is it possible that there exists a phone that could do so? or to put it this way: do i trust apple's engineers enough that they have created something that none of, say, the NSA, FBI, or GRU could defeat? no, i do not trust apple's engineers to that extent.

    again, i do not think it's likely, at all, that i faced that yesterday. but i do work in an open environment and everyone here leaves their machines unattended to go to lunch, etc. Since i rarely plug anything into the macbook, vs the massive opportunities that exist for anyone to come by and access a USB port w/o me looking, i think it's a reasonable security measure to disable automount. for everything coming through the USB port, phone or otherwise.
     
  10. NoBoMac macrumors 68020

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    #10
  11. chscag macrumors 68030

    chscag

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    #11
    A firmware password prevents any kind of external drive, USB, or whatever from making changes to your hard drive, password, etc. Remember, FileVault does not protect you if someone gains access to your machine while it's on and you are signed in. You can read about what a firmware password does from Apple in their KB.
     
  12. Mike Boreham macrumors 68000

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    UK
    #12
    What do you mean by "automount" in this situation? What did you see happen on the computer? Did iTunes open?

    If that is the issue you can prevent that in iTunes>Preferences>Devices. Check the box labeled "Prevent iPods, iPhones, and iPads from syncing automatically".

    I have always kept this checked and iTunes does not open when a phone is connected, not does anything else happen.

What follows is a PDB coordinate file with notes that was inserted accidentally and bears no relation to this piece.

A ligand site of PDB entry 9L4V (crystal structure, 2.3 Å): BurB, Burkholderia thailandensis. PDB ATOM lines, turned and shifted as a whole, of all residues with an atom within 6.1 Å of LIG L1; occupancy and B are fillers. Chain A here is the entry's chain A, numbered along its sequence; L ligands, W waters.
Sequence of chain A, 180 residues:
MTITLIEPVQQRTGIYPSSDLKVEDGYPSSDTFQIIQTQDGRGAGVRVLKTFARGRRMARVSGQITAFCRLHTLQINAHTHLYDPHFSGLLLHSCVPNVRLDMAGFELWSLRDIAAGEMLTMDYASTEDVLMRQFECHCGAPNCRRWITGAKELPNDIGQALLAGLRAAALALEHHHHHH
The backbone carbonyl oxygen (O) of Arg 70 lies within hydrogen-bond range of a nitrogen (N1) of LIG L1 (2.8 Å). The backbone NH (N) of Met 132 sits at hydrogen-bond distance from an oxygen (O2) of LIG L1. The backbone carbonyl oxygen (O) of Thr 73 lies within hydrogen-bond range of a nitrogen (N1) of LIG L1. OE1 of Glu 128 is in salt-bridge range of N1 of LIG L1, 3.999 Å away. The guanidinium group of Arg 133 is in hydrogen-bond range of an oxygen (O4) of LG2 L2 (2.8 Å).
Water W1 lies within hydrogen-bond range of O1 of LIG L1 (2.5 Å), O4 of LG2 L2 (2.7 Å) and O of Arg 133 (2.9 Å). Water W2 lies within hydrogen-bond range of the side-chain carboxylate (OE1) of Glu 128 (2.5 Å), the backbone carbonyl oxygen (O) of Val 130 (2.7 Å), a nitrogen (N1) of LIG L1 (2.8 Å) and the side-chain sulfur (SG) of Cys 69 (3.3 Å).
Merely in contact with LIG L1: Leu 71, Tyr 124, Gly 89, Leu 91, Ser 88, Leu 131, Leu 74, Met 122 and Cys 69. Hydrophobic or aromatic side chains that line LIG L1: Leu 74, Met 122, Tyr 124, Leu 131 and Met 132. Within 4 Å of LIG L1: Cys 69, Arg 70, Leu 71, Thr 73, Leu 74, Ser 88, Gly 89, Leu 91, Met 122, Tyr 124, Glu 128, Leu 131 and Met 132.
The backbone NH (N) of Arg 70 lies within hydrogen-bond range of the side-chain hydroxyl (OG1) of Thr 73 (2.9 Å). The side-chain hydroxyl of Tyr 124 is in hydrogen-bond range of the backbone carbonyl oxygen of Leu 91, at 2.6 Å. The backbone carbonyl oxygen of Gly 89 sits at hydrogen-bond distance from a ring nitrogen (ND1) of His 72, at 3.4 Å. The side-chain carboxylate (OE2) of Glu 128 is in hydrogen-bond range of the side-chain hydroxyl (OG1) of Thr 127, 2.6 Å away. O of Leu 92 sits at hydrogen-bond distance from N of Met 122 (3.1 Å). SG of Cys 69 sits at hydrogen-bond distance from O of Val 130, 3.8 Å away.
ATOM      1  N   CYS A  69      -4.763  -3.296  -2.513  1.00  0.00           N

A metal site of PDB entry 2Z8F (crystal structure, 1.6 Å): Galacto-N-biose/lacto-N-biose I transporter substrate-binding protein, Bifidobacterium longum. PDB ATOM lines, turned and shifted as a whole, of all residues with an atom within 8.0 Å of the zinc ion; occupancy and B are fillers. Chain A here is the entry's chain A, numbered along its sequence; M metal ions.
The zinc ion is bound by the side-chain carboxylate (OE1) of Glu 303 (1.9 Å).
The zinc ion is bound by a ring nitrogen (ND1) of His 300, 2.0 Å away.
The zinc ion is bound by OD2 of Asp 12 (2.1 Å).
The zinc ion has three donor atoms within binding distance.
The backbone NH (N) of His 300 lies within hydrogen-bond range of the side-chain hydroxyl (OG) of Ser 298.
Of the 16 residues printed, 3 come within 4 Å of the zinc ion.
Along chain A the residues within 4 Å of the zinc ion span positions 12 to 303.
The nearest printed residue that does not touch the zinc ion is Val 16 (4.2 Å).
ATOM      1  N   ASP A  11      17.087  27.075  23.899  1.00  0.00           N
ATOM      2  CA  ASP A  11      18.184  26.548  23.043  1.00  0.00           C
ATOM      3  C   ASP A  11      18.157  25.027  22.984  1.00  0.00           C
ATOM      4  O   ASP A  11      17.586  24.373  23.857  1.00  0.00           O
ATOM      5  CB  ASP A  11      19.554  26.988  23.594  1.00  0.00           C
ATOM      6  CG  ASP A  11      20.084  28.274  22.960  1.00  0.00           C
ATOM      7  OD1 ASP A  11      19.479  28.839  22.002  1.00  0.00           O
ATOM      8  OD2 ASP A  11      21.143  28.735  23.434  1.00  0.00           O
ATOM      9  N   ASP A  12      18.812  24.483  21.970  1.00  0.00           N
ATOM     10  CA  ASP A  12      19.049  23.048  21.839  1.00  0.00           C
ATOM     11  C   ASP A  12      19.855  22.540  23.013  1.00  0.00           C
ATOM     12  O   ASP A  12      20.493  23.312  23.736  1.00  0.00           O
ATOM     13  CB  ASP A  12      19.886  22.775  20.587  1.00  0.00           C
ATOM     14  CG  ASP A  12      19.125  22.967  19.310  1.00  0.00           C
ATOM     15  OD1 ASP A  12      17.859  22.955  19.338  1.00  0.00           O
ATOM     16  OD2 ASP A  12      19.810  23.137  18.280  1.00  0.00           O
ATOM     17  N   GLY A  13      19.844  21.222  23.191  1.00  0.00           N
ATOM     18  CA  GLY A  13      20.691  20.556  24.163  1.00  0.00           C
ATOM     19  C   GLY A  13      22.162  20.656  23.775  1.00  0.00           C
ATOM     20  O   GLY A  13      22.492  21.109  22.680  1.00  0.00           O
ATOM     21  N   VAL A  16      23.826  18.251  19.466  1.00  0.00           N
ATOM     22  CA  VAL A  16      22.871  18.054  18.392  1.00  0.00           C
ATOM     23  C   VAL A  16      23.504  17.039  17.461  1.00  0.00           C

13. hobowankenobi macrumors 6502a

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    on the land line mr. smith.
    #13
    MDM Profiles can limit drive mounting, or require authentication. Not sure it would prevent the iPhone, but should prevent any external from mounting until approved/authenticated.

    The challenge is generating a Profile if you don't have access to Profile Manager built into Server: Screen Shot 2018-02-27 at 3.32.18 PM.png ....

    ...Perhaps it is also possible to change a preference via defaults write?
     
  14. zimv20 thread starter macrumors 601

    zimv20

    Joined:
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    Location:
    toronto
    #14
    great point and good read. thanks for the link.
    --- Post Merged, Feb 27, 2018 ---
    yep, good point. thanks for the reminder.
    --- Post Merged, Feb 27, 2018 ---
    didn't know about that option, thanks for pointing it out.
    --- Post Merged, Feb 27, 2018 ---
    can you elaborate? unsure what you mean here.
     
  15. hobowankenobi macrumors 6502a

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    #15
    Well, for those unfamiliar with Profiles, they are easy to use, but to be created, one needs Profile Manager (a feature of MacOS Server), or some other third party tool create a profile.

    But, to the point, profiles have the option to require authentication to mount all external drives...which would remove the risk of anybody plugging an infected anything into a Mac, and have it auto-mount.
     
  16. casperes1996 macrumors 68040

    casperes1996

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    #16

    You're right on here. Regarding phones, at least a non-jailbroken iPhone I would say is not a risk at all, and I'm as much a security looney as anyone. Jailbroken iPhones I don't know about - and other phones - might as well be generic USB devices.

    Someone else mentioned a firmware password, and I didn't realise it did any securing when you're already logged in - I thought it was only for booting, but to set one you boot into recovery mode and select the Firmware Password utility from the menu bar. Forgetting it will render the computer entirely useless though, so don't
     

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15 February 27, 2018